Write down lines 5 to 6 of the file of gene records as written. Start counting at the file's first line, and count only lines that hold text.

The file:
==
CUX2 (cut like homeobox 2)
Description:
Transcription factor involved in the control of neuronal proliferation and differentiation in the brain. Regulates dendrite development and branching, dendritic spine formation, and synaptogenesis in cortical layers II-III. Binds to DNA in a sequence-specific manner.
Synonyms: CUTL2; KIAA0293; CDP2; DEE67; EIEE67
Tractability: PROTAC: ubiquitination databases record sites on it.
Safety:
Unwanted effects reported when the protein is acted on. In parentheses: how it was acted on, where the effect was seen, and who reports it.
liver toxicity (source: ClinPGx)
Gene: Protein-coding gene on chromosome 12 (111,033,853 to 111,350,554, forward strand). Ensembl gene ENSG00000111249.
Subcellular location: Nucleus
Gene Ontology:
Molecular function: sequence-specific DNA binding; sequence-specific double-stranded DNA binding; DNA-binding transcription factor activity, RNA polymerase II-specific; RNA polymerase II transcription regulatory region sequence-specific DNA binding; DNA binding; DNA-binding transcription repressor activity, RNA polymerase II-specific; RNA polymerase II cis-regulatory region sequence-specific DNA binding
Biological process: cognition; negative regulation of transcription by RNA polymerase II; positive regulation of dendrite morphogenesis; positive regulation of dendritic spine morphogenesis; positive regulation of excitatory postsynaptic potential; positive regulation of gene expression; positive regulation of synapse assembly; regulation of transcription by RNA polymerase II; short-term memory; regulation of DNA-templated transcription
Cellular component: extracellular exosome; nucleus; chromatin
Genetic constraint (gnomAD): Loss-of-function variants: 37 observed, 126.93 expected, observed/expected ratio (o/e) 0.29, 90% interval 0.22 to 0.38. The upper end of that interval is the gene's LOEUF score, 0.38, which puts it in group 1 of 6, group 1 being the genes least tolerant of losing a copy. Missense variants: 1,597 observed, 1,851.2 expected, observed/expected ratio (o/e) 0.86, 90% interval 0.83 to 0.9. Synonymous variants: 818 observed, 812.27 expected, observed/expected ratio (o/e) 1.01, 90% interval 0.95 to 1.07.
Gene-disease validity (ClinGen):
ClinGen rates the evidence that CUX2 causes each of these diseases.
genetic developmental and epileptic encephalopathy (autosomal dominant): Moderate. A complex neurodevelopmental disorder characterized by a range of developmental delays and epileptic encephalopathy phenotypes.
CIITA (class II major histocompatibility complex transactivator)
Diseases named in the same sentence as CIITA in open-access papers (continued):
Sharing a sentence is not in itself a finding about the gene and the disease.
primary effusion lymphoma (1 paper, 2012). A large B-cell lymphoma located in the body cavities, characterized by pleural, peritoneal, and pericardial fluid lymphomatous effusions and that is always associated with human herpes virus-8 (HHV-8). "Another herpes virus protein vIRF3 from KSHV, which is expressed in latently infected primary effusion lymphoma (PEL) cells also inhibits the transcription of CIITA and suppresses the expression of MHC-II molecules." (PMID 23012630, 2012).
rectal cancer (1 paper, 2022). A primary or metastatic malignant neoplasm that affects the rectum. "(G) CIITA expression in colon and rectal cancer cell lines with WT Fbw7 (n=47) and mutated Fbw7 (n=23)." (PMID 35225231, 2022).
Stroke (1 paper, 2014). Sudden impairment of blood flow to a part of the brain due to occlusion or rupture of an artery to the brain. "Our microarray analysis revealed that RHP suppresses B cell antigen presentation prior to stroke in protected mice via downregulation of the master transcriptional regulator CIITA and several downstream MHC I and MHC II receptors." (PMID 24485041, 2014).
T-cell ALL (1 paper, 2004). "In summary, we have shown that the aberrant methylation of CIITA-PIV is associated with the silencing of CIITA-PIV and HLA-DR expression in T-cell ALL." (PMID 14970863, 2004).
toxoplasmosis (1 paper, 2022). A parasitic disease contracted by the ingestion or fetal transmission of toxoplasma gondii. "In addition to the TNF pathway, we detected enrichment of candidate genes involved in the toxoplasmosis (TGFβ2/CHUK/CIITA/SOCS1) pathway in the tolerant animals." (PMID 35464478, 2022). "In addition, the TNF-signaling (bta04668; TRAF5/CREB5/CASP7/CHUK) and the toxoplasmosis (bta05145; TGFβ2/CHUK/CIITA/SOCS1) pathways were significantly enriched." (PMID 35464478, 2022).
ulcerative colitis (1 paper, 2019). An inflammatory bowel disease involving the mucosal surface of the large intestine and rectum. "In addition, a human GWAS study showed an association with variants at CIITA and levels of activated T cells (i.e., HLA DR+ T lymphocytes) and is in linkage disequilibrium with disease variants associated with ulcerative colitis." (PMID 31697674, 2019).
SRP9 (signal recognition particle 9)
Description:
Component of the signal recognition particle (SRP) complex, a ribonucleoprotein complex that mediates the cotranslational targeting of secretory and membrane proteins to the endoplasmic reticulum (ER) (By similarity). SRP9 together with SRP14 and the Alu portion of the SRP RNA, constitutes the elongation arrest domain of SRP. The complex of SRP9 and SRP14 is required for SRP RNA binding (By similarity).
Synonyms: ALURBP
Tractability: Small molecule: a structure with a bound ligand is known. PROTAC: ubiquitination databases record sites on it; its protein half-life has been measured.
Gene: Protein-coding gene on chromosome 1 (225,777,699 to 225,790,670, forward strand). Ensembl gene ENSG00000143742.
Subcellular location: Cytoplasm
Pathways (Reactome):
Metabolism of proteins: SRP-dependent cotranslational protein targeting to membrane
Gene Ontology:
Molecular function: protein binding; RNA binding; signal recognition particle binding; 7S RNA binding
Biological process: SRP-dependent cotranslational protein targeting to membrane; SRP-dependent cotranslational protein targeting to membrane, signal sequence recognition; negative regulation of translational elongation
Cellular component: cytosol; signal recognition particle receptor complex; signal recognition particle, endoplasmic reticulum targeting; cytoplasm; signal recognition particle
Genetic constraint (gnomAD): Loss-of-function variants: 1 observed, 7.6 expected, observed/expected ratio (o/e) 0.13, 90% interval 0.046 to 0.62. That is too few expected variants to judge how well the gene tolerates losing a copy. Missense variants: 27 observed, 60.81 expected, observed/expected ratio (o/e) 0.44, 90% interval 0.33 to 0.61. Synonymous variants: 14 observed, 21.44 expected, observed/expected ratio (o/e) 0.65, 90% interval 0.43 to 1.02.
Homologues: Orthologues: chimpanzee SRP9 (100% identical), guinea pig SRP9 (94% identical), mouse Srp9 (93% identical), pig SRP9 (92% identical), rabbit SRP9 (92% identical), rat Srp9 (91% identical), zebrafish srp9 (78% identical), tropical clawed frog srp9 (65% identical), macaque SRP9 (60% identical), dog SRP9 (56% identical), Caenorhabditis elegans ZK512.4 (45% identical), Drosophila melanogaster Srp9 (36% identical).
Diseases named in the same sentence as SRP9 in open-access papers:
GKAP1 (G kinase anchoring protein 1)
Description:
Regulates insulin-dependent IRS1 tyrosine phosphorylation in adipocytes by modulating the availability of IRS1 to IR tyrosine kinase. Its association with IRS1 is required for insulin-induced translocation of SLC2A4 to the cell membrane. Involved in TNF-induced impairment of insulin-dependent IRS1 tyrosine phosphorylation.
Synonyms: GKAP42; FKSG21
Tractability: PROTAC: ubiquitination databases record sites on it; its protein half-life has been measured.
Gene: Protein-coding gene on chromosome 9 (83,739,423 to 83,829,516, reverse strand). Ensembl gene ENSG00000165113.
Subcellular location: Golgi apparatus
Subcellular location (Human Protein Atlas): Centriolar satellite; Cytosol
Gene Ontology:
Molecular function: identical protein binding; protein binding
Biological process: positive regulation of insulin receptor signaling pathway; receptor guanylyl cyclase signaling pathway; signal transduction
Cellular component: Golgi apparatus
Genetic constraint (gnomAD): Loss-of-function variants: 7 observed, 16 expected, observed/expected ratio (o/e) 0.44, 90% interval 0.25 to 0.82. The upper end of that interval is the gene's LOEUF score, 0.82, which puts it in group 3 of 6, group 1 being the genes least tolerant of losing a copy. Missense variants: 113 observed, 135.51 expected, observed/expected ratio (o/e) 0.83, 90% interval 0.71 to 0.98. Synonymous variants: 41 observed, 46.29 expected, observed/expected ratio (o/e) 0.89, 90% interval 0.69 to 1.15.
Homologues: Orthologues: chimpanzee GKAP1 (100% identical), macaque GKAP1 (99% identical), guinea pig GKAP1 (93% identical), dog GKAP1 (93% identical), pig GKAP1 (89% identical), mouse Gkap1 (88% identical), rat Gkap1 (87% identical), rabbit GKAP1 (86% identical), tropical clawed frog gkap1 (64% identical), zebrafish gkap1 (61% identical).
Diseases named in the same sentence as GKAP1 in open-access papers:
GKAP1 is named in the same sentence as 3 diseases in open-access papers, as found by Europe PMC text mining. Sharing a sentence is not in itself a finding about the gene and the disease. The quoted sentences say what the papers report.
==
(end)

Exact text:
Tractability: PROTAC: ubiquitination databases record sites on it.
Safety: